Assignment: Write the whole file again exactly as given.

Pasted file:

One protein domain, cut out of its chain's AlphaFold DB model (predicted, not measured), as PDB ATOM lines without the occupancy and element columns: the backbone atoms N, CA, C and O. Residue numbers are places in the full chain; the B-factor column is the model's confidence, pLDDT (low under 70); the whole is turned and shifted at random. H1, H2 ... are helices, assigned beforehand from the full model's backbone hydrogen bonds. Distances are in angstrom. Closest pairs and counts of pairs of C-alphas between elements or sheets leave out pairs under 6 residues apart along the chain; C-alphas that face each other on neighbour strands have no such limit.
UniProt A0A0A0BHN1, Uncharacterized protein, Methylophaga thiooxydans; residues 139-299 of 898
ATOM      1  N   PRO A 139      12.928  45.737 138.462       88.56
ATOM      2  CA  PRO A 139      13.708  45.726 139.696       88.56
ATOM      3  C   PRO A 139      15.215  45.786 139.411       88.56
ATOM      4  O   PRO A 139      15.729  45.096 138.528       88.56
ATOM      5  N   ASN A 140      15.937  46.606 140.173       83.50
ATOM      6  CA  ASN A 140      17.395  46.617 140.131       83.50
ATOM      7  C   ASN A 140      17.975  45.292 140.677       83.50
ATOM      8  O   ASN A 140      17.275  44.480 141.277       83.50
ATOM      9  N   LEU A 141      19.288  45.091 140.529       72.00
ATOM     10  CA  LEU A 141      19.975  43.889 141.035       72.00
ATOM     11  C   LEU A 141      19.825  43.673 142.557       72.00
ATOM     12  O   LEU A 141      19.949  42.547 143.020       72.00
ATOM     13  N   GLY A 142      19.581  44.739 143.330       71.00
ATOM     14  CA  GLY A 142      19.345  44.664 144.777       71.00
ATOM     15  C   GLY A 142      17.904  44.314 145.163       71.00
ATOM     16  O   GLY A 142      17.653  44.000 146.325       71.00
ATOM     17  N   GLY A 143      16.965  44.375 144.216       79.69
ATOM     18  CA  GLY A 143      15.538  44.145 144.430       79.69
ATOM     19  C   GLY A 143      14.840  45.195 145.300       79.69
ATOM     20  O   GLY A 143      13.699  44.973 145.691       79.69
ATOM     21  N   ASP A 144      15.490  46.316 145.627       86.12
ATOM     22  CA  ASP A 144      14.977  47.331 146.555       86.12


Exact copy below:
One protein domain, cut out of its chain's AlphaFold DB model (predicted, not measured), as PDB ATOM lines without the occupancy and element columns: the backbone atoms N, CA, C and O. Residue numbers are places in the full chain; the B-factor column is the model's confidence, pLDDT (low under 70); the whole is turned and shifted at random. H1, H2 ... are helices, assigned beforehand from the full model's backbone hydrogen bonds. Distances are in angstrom. Closest pairs and counts of pairs of C-alphas between elements or sheets leave out pairs under 6 residues apart along the chain; C-alphas that face each other on neighbour strands have no such limit.
UniProt A0A0A0BHN1, Uncharacterized protein, Methylophaga thiooxydans; residues 139-299 of 898
ATOM      1  N   PRO A 139      12.928  45.737 138.462       88.56
ATOM      2  CA  PRO A 139      13.708  45.726 139.696       88.56
ATOM      3  C   PRO A 139      15.215  45.786 139.411       88.56
ATOM      4  O   PRO A 139      15.729  45.096 138.528       88.56
ATOM      5  N   ASN A 140      15.937  46.606 140.173       83.50
ATOM      6  CA  ASN A 140      17.395  46.617 140.131       83.50
ATOM      7  C   ASN A 140      17.975  45.292 140.677       83.50
ATOM      8  O   ASN A 140      17.275  44.480 141.277       83.50
ATOM      9  N   LEU A 141      19.288  45.091 140.529       72.00
ATOM     10  CA  LEU A 141      19.975  43.889 141.035       72.00
ATOM     11  C   LEU A 141      19.825  43.673 142.557       72.00
ATOM     12  O   LEU A 141      19.949  42.547 143.020       72.00
ATOM     13  N   GLY A 142      19.581  44.739 143.330       71.00
ATOM     14  CA  GLY A 142      19.345  44.664 144.777       71.00
ATOM     15  C   GLY A 142      17.904  44.314 145.163       71.00
ATOM     16  O   GLY A 142      17.653  44.000 146.325       71.00
ATOM     17  N   GLY A 143      16.965  44.375 144.216       79.69
ATOM     18  CA  GLY A 143      15.538  44.145 144.430       79.69
ATOM     19  C   GLY A 143      14.840  45.195 145.300       79.69
ATOM     20  O   GLY A 143      13.699  44.973 145.691       79.69
ATOM     21  N   ASP A 144      15.490  46.316 145.627       86.12
ATOM     22  CA  ASP A 144      14.977  47.331 146.555       86.12